How We Empathize With Others
Children will learn from us empathizing with them and others. When we empathize with our children we develop trusting and secure connections with them. These connections will encourage them to mirror our behavior in their interactions with other people.
Empathizing with our kids could take the form of identifying their emotional and physical needs, taking an interest in their lives and activities, respecting their personalities and embracing their uniqueness.
Children will also observe and learn from the way we acknowledge and treat people we encounter, like the waiter at the restaurant, the guy panhandling on the street, welcoming new neighbors to the neighborhood etc.
Stress The Importance Of Caring For Others
We should prioritize raising our kids to care for others just as much as caring for their own happiness. Parents should constantly reinforce the need for compassion and the need to appreciate the perspective of others. Speak to your child’s teachers to find out if they are caring and compassionate to their classmates.
Help your child understand that everything in life is not about them or what they want. Teach them to put the needs of others before their own, for example you can ask them to cut play-time short and help around the house and to always be respectful to others in spite of their own mood.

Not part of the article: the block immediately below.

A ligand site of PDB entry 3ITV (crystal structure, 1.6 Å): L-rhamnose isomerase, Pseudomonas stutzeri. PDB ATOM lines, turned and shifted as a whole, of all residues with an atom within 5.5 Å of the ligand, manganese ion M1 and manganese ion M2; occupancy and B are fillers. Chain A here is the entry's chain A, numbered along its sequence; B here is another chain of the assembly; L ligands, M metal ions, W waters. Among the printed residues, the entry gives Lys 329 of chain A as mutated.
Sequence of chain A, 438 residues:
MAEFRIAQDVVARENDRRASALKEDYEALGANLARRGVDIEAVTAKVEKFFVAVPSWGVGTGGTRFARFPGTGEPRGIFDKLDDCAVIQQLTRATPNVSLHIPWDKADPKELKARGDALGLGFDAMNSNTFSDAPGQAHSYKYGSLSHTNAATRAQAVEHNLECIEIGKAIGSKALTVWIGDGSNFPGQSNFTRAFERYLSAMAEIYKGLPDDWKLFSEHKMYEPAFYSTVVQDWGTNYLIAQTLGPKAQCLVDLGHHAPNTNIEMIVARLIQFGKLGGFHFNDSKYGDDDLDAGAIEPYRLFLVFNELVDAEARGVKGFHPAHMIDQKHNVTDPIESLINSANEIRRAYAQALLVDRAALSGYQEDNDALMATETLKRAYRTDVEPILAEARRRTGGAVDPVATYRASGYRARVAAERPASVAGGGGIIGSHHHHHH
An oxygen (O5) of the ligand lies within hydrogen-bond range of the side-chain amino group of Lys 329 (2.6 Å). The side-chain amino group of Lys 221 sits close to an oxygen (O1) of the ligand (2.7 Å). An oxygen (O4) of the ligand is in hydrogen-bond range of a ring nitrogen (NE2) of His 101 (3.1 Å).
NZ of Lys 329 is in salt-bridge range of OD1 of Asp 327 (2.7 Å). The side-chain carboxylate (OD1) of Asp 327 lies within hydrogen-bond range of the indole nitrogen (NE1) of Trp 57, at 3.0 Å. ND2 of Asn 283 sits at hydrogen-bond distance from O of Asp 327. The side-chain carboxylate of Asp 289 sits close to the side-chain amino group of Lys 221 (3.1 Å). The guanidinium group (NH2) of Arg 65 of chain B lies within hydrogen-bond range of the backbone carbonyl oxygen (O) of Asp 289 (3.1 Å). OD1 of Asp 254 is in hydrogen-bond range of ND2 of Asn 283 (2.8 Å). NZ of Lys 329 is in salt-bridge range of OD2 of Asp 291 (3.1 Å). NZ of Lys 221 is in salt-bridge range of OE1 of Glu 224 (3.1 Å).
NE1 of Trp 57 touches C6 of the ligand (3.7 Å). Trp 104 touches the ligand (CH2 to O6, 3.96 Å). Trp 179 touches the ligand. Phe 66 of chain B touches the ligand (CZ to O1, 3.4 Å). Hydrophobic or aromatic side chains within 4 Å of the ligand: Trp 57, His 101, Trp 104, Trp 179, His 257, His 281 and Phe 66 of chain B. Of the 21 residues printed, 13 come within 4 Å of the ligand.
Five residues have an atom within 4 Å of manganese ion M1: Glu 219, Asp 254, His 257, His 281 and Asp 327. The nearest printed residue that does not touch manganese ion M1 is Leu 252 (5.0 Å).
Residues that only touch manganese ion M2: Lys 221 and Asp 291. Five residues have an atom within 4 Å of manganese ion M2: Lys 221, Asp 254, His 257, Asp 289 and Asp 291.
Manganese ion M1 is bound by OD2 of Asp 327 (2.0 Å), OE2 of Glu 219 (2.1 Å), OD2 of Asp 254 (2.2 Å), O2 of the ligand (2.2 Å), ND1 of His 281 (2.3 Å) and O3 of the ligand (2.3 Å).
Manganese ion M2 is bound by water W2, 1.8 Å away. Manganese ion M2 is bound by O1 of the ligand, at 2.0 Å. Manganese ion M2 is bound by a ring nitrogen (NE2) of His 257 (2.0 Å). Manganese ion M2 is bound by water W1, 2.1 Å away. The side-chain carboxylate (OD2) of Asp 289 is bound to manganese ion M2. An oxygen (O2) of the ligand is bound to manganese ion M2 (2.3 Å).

Talk Openly About Racial Biases And Injustice
Many parents take the approach of avoiding the discussion of race and not acknowledging the fact that we are made up of a society comprising many race groups. The hope is that this approach will prevent kids from developing racial biases. However, kids absorb and develop racial biases from pop culture. Research suggest that kids become less biased when parents acknowledge and address the existence of bias and racism.
People tend to feel less empathy for individuals they perceive to be different from themselves. We need to help our kids by not focusing on what makes us different but rather the underlying similarities we all share. To eradicate these toxic biases we need to openly talk to our kids.
Expand Our Children’s Awareness